Search Results

You are looking at 1 - 6 of 6 items for

  • Author or Editor: Sheila C. Rahal x
  • Refine by Access: All Content x
Clear All Modify Search
in Journal of the American Veterinary Medical Association


OBJECTIVE To characterize a population of Brazilian minipigs with naturally occurring syndactyly by use of plain radiographs and CT images and to evaluate kinetic and temporospatial variables by use of a pressure-sensing walkway.

ANIMALS 10 Brazilian minipigs from 6 to 8 months of age (group 1, 5 healthy pigs [body weight, 10.5 to 18.5 kg]; group 2, 5 pigs with syndactyly [body weight, 7.5 to 18.0 kg]).

PROCEDURES Forelimbs and hind limbs of all pigs were assessed by use of radiography and CT. Gait was analyzed by use of a pressure-sensing walkway.

RESULTS All limbs of all pigs of group 2 had syndactyly. Two forelimbs had complex-1 syndactyly, and 8 forelimbs had complex-2 syndactyly. Four hind limbs had simple syndactyly, 1 hind limb had complex-1 syndactyly, and 5 hind limbs had complex-2 syndactyly. Kinetic and temporospatial values and symmetry indices did not differ between groups. Plantar and palmar surfaces of healthy pigs had 2 areas of maximum pressure, whereas plantar and palmar surfaces of pigs with syndactyly had only 1 area of maximum pressure.

CONCLUSIONS AND CLINICAL RELEVANCE In this population of pigs, the most common type of syndactyly was complex-2, and comparison with the healthy group revealed no alteration in kinetic and temporospatial variables. Therefore, results suggested that syndactyly in young minipigs did not cause locomotor disturbances.

Full access
in American Journal of Veterinary Research


Objective—To compare ultrasonographic, CT, and surgical findings in dogs infested with giant kidney worms (Dioctophyme renale).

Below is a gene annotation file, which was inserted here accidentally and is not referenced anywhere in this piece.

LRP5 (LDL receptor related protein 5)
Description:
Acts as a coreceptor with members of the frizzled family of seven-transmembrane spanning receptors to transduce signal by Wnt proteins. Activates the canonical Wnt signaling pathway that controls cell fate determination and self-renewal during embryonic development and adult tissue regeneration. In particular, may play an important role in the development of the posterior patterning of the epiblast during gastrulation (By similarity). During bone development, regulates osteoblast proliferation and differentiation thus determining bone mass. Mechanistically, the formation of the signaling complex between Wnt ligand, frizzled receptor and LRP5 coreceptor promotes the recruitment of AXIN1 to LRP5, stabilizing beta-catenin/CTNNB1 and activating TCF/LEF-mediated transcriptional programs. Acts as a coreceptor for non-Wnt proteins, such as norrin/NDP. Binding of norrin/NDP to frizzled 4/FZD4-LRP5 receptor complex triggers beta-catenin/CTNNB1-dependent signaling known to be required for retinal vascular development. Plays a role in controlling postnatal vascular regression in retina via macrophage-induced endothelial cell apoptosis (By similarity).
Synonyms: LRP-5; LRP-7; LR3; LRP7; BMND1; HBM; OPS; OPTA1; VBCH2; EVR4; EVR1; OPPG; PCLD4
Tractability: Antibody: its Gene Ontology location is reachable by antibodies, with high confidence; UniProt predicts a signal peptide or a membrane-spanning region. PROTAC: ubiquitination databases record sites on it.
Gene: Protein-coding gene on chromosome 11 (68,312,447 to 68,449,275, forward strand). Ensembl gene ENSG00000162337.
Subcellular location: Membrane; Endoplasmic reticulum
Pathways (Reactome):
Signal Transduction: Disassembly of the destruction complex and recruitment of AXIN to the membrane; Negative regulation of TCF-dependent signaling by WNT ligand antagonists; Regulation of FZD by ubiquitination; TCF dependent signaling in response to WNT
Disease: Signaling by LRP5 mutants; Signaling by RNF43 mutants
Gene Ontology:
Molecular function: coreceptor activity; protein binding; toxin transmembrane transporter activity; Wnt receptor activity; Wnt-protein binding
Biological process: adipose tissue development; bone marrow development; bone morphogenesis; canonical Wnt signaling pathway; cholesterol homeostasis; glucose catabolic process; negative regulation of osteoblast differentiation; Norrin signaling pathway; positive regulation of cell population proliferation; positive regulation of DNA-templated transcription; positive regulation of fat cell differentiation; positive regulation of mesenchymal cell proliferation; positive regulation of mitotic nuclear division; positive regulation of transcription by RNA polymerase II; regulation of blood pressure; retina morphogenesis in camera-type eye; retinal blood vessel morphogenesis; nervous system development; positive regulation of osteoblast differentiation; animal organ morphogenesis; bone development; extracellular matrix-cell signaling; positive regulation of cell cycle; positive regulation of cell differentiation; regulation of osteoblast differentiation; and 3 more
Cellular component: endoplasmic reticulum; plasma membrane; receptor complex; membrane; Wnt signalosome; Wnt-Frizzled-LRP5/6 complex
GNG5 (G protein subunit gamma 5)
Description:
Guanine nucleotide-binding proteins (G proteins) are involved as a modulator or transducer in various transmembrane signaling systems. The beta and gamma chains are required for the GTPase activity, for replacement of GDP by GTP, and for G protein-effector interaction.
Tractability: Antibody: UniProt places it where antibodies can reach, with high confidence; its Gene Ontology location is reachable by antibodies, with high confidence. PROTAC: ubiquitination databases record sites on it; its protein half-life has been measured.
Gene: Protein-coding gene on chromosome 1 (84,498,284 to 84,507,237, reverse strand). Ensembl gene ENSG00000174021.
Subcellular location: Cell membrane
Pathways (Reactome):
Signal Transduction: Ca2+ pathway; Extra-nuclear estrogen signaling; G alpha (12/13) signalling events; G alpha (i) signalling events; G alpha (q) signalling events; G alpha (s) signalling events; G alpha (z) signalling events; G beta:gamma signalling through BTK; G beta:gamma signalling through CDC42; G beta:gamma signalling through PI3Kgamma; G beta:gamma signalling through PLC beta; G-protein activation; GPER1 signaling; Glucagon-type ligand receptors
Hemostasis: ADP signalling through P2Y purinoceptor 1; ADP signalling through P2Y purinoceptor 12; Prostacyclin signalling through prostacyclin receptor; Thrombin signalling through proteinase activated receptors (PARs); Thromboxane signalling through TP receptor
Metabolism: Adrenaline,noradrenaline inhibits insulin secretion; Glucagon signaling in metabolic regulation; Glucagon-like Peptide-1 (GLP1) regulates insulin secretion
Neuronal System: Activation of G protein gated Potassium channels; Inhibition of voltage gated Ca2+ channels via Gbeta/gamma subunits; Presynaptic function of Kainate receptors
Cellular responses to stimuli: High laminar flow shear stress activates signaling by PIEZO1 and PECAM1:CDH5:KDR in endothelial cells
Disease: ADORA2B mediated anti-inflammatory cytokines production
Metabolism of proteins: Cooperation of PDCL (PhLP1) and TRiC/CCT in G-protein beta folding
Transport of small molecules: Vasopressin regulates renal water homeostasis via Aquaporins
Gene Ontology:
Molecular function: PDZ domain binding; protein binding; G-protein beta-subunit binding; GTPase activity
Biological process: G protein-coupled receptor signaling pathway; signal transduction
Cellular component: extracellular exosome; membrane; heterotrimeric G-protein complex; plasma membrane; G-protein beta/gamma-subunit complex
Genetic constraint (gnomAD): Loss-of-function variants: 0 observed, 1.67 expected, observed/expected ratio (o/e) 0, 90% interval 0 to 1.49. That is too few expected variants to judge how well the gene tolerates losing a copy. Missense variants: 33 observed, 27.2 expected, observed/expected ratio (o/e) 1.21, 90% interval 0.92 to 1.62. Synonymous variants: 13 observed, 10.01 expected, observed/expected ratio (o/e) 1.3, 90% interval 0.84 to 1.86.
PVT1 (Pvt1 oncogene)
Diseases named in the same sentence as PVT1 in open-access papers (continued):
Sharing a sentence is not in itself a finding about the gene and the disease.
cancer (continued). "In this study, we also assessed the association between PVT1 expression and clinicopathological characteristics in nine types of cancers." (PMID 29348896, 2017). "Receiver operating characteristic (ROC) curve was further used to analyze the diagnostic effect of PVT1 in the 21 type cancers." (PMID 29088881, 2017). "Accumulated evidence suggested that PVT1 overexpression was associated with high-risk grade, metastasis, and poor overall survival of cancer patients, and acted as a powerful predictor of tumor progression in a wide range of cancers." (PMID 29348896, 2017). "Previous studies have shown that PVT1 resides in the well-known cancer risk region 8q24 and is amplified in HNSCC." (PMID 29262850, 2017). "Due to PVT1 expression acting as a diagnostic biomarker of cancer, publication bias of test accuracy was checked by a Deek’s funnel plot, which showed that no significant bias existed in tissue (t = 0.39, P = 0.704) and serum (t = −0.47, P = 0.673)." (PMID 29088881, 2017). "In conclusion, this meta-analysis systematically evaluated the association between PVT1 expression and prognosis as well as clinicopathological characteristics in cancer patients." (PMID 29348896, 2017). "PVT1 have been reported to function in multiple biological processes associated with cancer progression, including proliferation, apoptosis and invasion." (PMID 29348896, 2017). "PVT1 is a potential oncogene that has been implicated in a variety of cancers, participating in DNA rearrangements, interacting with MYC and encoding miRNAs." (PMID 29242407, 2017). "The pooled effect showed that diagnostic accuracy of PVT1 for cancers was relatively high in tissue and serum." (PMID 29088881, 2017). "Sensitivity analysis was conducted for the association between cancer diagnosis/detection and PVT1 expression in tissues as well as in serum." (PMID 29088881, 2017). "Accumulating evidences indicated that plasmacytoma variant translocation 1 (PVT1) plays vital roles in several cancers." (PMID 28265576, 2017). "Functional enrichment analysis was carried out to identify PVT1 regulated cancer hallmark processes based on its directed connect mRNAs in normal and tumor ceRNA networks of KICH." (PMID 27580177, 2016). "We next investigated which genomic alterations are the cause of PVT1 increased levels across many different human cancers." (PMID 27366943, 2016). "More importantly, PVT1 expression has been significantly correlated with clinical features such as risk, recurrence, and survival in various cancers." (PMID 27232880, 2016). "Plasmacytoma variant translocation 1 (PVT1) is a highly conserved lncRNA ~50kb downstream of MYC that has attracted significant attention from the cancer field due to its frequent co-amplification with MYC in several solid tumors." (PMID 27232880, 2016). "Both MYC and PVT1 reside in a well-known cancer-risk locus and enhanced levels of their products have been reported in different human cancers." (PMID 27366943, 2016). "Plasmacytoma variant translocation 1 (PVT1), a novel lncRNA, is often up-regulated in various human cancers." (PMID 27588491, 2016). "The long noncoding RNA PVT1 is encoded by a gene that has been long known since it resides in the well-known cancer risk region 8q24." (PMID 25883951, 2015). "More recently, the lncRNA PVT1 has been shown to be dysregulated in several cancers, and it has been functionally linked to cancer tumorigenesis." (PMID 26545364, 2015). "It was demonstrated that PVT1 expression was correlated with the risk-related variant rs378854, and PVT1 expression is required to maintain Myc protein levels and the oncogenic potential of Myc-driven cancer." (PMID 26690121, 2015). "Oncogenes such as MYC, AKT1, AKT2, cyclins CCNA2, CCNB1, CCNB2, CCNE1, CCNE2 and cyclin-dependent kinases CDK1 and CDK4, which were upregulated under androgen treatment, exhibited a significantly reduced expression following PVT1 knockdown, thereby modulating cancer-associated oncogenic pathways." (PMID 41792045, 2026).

Design—Case series.

Animals—15 crossbred dogs infected with D renale.

Procedures—Immediately after ultrasonography was performed with dogs in dorsal recumbency, sequential transverse images of the abdomen were acquired with a helical CT scanner. After plain CT, contrast CT was performed with a nonionic iodinated contrast agent. Subsequently, exploratory celiotomy was performed.

Results—In the corticomedullary area of the right kidney of 12 dogs, ultrasonography revealed several ring-like structures with an echogenic wall and anechoic central area in the transverse plane and arrayed as bands in the longitudinal plane. Similar structures were observed in the abdominal cavity of 10 dogs. In 13 dogs, CT revealed loss of corticomedullary differentiation in the right kidney, with discrete uptake of contrast material in the periphery of the kidney, and several ring-like or elongated structures with a hyperdense wall and hypodense center. In 11 dogs, the same structures were observed free in the abdominal cavity. Surgery revealed that 13 dogs had a damaged right kidney that required nephrectomy. Parasites were found free in the abdominal cavity of 7 dogs.

Conclusions and Clinical Relevance—Ultrasonography and CT were effective imaging methods for detecting D renale in the kidney and less effective for detecting parasites in the abdominal cavity. Care should be taken to avoid erroneously interpreting normal structures as parasites, especially in the abdominal cavity.

Full access
in Journal of the American Veterinary Medical Association


Objective—To compare the effects of decompressive surgery (DSX), electroacupuncture (EAP), and DSX followed by EAP (DSX + EAP) for the treatment of thoracolumbar intervertebral disk disease (IVDD) in dogs with severe neurologic deficits of > 48 hours' duration.

Design—Retrospective case series and prospective clinical trial.

Animals—40 dogs between 3 and 6 years old and weighing between 10 and 20 kg (22 and 44 lb) with long-standing (> 48 hours) clinical signs of severe neurologic disease attributable to thoracolumbar IVDD.

Procedures—Thoracolumbar medullar injury was classified on the basis of neurologic signs by use of a scale ranging from 1 (least severe) to 5 (most severe). The DSX dogs (n = 10) were retrospectively selected from those that underwent DSX for the treatment of thoracolumbar IVDD. In addition, 19 dogs received EAP alone and 11 dogs underwent DSX followed by EAP (DSX + EAP). Outcome was considered a clinical success when a dog initially classified as grade 4 or 5 was classified as grade 1 or 2 within 6 months after the end of treatment.

Results—The proportion of dogs with clinical success was significantly higher for dogs that underwent EAP (15/19) than for dogs that underwent DSX (4/10); the proportion of dogs with clinical success for dogs that underwent DSX + EAP was intermediate (8/11).

Conclusions and Clinical Relevance—EAP was more effective than DSX for recovery of ambulation and improvement in neurologic deficits in dogs with long-standing severe deficits attributable to thoracolumbar IVDD.

Full access
in Journal of the American Veterinary Medical Association